Fed up with your Escort or Astra? Fiat’s Bravo and Brava might offer the most appealing hatchback alternative yet
If there was an award for the most interesting mainstream car manufacturer, Fiat would be a very good candidate: witness its most recent offerings, the Punto, Coupé and Barchetta. But in this country at least, it has always been weak in the small-to-medium hatchback department: cue the quirky Strada and slow selling (if worthy) Tipo. That may be about to change, with the advent of the Bravo and Brava, a two-pronged assault on the Escort and Astra stronghold.
In a market segment where the humdrum tends to predominate, you don’t normally see three- and five-door variants of the same model given different names. Nobody told Fiat, it appears. The men from Turin have eschewed convention and gone for styling cues which set the three-door (Bravo) and five-door (Brava) firmly apart.
The former is the most dramatic, its flanks flaring out to meet a blacked-out cluster of tail-lights. It won’t be to everybody’s taste, but I think it looks superb. The five-door Brava, meanwhile, is not as startling but no less appealing. Park it beside the car commonly perceived to be class leader, Peugeot’s 306, and the French machine looks decidedly passé.
Inside, the effect is much the same. Instrumentation apart — the Bravo gets sporting round dials, the Brava larger, oval-shaped items — the pair share a cabin: a beautifully designed, ergonomically sound affair dominated by its purpose-built stereo system and an extremely effective heater system. Unappealing grey plastic aside, it looks as though a bit of thought — intuition, even — has gone into it, and the result is an interior which, in contrast to several rival is a genuinely nice place to be. True, the stylish exterior takes its toll on headroom in the rear, the Bravo feeling decidedly cramped. But somehow one gets the feeling these cars will not be bought on the strength of how many people you can get in the back.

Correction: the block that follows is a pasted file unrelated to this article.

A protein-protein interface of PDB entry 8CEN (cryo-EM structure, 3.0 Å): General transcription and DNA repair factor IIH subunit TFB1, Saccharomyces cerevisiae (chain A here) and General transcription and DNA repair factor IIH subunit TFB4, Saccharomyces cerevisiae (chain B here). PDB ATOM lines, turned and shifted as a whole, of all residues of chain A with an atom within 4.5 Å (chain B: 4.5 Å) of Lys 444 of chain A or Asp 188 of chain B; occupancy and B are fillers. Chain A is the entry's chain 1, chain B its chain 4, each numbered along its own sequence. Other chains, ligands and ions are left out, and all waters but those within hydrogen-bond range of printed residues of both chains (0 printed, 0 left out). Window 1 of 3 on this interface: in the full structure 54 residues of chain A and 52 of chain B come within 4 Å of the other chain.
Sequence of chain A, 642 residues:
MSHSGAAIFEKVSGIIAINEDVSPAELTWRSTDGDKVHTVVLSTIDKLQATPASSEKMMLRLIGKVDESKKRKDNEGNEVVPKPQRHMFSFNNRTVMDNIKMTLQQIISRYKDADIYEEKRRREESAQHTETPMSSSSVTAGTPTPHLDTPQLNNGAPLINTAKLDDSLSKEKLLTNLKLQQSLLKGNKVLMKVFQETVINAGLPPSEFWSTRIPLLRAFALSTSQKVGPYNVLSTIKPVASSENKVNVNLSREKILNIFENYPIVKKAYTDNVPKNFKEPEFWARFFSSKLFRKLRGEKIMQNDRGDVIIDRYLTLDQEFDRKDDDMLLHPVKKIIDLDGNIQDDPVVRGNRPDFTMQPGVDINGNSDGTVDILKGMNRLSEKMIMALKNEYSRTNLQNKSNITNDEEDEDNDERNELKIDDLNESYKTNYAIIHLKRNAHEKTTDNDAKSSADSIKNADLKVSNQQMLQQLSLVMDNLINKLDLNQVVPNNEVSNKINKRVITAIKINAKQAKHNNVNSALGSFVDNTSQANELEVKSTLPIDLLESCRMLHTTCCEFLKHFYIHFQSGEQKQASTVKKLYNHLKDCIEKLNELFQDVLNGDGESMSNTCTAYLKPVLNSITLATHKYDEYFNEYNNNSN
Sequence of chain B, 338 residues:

When they hit the forecourts at the start of the New Year, they will be available with three different engines: 1.4-, 1.6- and 1.8-litre modular powerplants built at Fiat’s ultra-advanced Pratola Serra plant. Unfortunately, you will have to wait for potentially the most interesting variant: the five-cylinder, 2.0-litre HGT. Having only recently decided to sell the car over here, the Italians won’t be sending any until next autumn at the earliest.
In the meantime, there is plenty to be cheerful about. No matter what engine is up front, the Bravo/a demonstrates taut, predictable handling. Press on hard and understeer is the dominant characteristic, but it is always controllable and correctable — even on the greasy, ice-laced roads around Gleneagles where we tried the cars. The trade-off is a ride which edges towards the jittery on more rippled surfaces and means that the overall fluency of, say, a 306 is ultimately lacking. In 1.4 guise, however, the Bravo/a has the beating of its immediate rivals. Free-revving and surprisingly torquey, the 12-valve 1370cc engine belies its 80bhp: it’s genuine fun to drive hard, to the extent that it puts both the 1.6 ‘Torque’ unit (with 24 more horses on tap) and the 1.8 in the shade.
The latter, the most powerful variant in this country for the time being, is a good performer by “warm hatch” standards. It grips prodigiously on fat Pirelli P4000 rubber and can be persuaded from 0-60mph in under the 10s mark. But you need to rev it hard to get the best out of its 113bhp engine, and it loses its finesse towards the top of the range. And the trim designation (HLX and ELX for Bravo and Brava respectively) hints at the absence of sporting pretension.
Make no mistake, however, these are two thoroughly likeable machines: trendsetters in the Punto mould. Important cars, too: Fiat UK’s Managing Director, John Blades, says he will be disappointed if first-year sales do not match the Tipo’s best annual performance (18,000). If flair and character are any criteria, it will be an injustice if they don’t. RJA